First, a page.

The Chinese remember one of its principal characters as a hero.
A British Olympic hero whose story was illustrated in the film Chariots of Fire has been named by a Chinese city as a national hero.
Eric Liddell, who was nicknamed The Flying Scotsman, famously won a gold medal at the 1924 Olympic Games in Paris.
He had been due to take part in the 100m but could not because his strong Christian faith prohibited him from running in the heats which fell on a Sunday. He had to choose between his sport and religious beliefs - and retrained to win the 400m.
Imprisoned in an internment camp by the Japanese in World War Two, Liddell is viewed by many Chinese as a hero for his sporting prowess and acts of benevolence while in a japanese prisoner-of-war camp.
Liddell was born in Tianjin, the city in northeastern China which was recently hit with massive explosions.
He was educated in Britain, but returned to China as missionary. He chose to stay on and continue his work even after Japan's invasion of China in 1941, despite having the opportunity to flee.
He was interned at a camp in Weifang, south of Tianjin - and it is here that a statue of Liddell has been unveiled.
The camp was liberated 70 years ago, and as the statue was revealed, some survivors of the camp were present, as were his daughters.
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Winston Churchill had organised for Liddell's release from the internment camp, but he instead gave his ticket to a pregnant woman who was also in the camp.
He also smuggled medical supplies through barbed wire and helped to educate internees. His family fled the country in 1941 for Canada.
Liddell died in the camp in February 1945 of a brain tumour.
Liddell's family say that his strength and benevolence were forged by his Christianity - and his decision to stay even after the invasion by Japan made him into a cult figure in China.
There's more at the link.
Eric Liddell seems to have been a remarkable man in many ways, not least for living out his Christian faith in such exemplary terms while imprisoned. Ten years ago, a fellow inmate recalled his example.
For many of the children, nearly all separated from their parents, Liddell became a father figure. As well as teaching classes, he ran a Sunday school and organised sports competitions.
He eventually came round to the idea of sports on Sundays, refereeing football matches after hearing that teenagers with little to do were getting into trouble.
"He gave me two things," Mr Metcalf said. "One was his worn-out running shoes." It was winter, and like many boys Mr Metcalf had nothing to wear on his feet.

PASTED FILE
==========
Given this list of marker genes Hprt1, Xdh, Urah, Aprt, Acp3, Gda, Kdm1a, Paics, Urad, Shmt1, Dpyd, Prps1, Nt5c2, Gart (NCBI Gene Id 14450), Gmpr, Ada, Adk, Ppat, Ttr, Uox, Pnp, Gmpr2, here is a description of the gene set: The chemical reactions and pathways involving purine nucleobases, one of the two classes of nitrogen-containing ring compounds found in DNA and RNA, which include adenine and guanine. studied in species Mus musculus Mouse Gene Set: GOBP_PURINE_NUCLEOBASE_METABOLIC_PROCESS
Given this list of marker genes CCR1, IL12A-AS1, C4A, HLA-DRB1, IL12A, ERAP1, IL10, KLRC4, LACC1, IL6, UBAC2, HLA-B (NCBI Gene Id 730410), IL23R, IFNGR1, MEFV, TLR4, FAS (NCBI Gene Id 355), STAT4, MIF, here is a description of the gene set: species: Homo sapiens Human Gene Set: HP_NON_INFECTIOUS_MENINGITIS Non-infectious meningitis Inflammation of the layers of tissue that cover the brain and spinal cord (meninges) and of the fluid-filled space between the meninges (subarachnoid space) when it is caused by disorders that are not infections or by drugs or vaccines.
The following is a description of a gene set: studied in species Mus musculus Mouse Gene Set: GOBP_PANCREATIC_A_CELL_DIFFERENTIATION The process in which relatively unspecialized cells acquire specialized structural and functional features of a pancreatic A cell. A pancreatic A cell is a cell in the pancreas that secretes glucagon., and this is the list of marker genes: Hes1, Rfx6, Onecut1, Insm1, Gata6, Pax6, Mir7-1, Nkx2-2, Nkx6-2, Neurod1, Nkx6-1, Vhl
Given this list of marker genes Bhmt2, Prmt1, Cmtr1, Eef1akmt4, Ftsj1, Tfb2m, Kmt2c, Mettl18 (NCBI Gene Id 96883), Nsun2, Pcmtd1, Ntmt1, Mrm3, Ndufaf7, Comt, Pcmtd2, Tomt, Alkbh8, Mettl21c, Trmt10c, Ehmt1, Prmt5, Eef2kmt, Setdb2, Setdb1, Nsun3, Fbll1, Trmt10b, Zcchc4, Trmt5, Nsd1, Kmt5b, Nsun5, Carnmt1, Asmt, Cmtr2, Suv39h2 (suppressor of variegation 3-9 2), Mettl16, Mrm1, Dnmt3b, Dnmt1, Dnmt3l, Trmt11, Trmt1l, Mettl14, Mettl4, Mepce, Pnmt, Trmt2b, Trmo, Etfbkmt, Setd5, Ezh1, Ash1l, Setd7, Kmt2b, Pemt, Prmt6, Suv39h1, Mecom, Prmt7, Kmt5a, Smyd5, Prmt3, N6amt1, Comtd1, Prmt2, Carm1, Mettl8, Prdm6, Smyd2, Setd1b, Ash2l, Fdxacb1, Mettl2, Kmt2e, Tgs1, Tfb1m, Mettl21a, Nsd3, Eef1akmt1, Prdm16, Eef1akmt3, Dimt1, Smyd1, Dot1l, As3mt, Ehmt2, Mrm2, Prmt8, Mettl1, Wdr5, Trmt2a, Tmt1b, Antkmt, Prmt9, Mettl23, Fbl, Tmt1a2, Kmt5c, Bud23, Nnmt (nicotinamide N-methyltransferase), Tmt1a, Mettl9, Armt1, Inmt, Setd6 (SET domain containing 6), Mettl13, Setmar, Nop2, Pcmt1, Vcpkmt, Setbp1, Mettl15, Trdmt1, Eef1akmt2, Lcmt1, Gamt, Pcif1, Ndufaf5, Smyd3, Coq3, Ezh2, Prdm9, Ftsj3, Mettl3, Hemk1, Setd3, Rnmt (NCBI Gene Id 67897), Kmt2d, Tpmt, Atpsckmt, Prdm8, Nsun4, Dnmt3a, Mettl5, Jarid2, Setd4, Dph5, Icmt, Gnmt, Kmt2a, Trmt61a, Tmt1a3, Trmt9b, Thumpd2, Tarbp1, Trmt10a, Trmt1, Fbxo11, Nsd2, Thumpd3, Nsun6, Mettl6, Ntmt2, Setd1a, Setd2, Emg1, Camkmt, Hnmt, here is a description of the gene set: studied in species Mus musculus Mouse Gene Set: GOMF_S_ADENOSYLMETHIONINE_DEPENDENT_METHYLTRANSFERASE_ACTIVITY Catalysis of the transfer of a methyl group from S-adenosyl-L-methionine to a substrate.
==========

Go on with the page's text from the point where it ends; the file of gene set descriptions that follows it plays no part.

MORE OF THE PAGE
"The best thing he gave me was his baton of forgiveness. He taught me to love my enemies, the Japanese, and to pray for them."
After the war, Mr Metcalf spent 40 years as a missionary teacher in Japan.
Again, more at the link.
A memorial to Eric Liddell (shown below) stands on the grounds of the prison camp where he died. (Click the image for a larger view.)
I was interested to see that a Chinese company plans to produce a sequel to 'Chariots Of Fire'. There's no information about what it will cover, but since it's of Chinese origin, I hope it'll show Eric Liddell's work there, and his quiet heroism as a prisoner of the Japanese.
The much-loved British film 'Chariots of Fire' about the Scottish runner and missionary Eric Liddell is getting a sequel thanks to his many fans in China.
Joseph Fiennes will play Riddell in a new movie filmed in China, co-written and directed by the Hong Kong director Stephen Shin with Canadian director Michael Parker.
It will be distributed by the Hong Kong-based Alibaba Pictures, who this morning also announced that they are to back the fifth Mission Impossible film.
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China allows only 34 non-Chinese films to be shown in its mainland cinemas each year. Alibaba Pictures says that it "should" get such a release.
Such a focus on religion is unusual for a film in China, where the Communist government promotes atheism.
More at the link.
That's a movie I'll look forward to seeing. The original was, of course, a superb movie in its own right, so any sequel will have to meet a very high standard. I wish them luck.